"It’s all the same dark, it’s all the same absence of dark”
-Charles Wright, from “Thinking About the Poet Larry Levis One Afternoon in Late May"
After a certain age, there’s no one left to turn to.
You’ve got to find Eurydice on your own,
to find the small crack
between here and everywhere else all by yourself.
How could it be otherwise?
Everyone’s gone away, the houses are all empty,
and overcast starts to fill the sky like soiled insulation.
-Charles Wright, “No Direction Home”
Already one day has detached itself from all the rest up ahead.
It has my photograph in its soft pocket.
It wants to carry my breath into the past in its bag of wind.
I write poems to unite myself, to do penance and disappear
Through the upper-right-hand corner of things, to say grace.
-Charles Wright, "Reunion"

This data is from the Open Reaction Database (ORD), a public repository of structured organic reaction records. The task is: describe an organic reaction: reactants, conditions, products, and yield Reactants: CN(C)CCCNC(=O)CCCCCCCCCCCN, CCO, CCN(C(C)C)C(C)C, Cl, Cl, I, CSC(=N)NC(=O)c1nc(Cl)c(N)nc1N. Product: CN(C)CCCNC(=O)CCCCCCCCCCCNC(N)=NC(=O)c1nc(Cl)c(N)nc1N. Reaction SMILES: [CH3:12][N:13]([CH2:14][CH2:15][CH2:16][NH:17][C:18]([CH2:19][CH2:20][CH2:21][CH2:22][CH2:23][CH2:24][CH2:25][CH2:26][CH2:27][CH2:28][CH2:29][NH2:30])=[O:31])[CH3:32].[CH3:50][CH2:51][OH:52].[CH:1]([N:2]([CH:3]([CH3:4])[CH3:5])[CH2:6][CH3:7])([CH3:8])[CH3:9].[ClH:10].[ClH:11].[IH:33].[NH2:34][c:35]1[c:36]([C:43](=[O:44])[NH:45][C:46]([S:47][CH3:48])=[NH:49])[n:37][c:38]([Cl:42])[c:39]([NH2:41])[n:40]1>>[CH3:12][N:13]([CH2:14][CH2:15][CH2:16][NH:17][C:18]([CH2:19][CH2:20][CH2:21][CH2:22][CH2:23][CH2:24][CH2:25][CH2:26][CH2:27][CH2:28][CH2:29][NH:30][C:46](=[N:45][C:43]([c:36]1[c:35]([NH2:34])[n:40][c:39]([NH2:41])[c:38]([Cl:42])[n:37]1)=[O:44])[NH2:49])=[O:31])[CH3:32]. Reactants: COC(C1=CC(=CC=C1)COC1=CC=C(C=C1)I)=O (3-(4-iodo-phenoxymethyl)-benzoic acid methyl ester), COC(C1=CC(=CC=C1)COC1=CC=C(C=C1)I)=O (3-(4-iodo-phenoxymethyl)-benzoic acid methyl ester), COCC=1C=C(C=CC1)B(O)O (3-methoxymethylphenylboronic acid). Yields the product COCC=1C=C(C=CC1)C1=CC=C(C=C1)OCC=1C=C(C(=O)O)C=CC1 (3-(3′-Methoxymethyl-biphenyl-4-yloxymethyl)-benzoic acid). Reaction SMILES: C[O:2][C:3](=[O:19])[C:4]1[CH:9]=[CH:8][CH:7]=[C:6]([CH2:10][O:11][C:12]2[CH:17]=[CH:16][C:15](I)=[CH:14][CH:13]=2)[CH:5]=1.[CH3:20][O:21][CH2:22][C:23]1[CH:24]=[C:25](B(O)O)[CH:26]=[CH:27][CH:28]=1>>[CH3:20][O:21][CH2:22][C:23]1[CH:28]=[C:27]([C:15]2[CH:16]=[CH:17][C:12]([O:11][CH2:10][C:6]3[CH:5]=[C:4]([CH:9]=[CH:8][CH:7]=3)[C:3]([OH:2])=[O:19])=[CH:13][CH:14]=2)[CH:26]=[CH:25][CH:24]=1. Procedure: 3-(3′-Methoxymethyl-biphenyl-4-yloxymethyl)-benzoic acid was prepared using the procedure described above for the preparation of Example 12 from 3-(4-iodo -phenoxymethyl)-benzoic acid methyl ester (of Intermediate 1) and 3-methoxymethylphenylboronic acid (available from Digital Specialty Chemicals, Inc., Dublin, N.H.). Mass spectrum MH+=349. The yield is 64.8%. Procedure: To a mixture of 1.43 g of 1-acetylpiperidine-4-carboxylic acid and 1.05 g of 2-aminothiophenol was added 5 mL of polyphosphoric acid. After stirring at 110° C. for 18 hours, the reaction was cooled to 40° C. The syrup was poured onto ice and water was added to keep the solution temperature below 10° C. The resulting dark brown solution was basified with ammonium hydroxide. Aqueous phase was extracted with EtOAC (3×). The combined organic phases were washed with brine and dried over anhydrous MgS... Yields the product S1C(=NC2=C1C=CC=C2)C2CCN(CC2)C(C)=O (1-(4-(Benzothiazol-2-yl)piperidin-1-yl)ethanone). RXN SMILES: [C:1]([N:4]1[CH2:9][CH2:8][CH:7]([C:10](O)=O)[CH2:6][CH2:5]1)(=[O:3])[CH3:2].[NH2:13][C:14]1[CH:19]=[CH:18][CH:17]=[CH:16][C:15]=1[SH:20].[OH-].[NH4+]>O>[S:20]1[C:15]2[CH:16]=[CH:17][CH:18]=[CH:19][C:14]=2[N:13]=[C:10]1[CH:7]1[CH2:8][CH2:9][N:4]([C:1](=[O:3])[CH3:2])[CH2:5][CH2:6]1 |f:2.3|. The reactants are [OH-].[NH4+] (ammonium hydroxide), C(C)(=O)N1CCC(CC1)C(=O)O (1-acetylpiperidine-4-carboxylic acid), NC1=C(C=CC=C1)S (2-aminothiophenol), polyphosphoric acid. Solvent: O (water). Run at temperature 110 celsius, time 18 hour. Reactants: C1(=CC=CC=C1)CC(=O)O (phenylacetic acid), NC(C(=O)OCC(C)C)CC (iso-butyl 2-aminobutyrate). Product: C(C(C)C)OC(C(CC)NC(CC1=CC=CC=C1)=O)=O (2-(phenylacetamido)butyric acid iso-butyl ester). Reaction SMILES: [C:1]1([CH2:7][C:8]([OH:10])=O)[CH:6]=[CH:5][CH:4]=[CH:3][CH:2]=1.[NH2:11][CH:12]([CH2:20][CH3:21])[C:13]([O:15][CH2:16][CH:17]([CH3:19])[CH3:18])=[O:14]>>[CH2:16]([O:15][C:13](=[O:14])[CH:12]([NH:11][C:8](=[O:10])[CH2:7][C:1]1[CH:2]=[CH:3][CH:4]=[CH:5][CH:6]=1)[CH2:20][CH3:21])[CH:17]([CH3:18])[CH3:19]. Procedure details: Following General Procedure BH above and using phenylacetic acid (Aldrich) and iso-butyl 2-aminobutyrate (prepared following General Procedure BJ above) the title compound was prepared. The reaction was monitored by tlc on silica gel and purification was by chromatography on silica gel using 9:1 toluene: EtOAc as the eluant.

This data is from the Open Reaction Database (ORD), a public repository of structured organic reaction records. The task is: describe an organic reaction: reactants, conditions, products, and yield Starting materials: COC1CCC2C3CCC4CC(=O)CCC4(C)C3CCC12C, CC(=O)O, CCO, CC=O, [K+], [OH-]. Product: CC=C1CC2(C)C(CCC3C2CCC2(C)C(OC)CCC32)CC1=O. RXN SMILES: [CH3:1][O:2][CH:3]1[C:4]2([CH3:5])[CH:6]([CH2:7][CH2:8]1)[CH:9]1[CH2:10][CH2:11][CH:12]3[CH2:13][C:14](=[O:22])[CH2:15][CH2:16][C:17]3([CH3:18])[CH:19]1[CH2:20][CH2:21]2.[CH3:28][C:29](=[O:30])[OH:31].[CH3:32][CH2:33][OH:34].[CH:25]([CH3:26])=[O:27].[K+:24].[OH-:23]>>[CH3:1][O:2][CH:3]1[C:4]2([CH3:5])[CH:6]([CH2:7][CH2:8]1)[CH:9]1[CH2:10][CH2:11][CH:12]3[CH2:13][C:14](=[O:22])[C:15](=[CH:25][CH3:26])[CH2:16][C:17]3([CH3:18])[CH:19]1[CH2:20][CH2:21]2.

"What lasts is what you start with.”
-Charles Wright, from “A Journal of Southern Rivers"
Little Foot, 19 by Charles Wright
This is the bird hour, peony blossoms falling bigger than wren hearts
On the cutting border’s railroad ties,
Sparrows and other feathery things
Homing from one hedge to the next,
late May, gnat-floating evening.
Is love stronger than unlove?
Only the unloved know.
And the mockingbird, whose heart is cloned and colorless.
And who’s this tiny chirper,
lost in the loose leaves of the weeping cherry tree?
His song is not more than three feet off the ground, and singular,
And going nowhere.
Listen. It sounds a lot like you, hermano.
It sounds like me.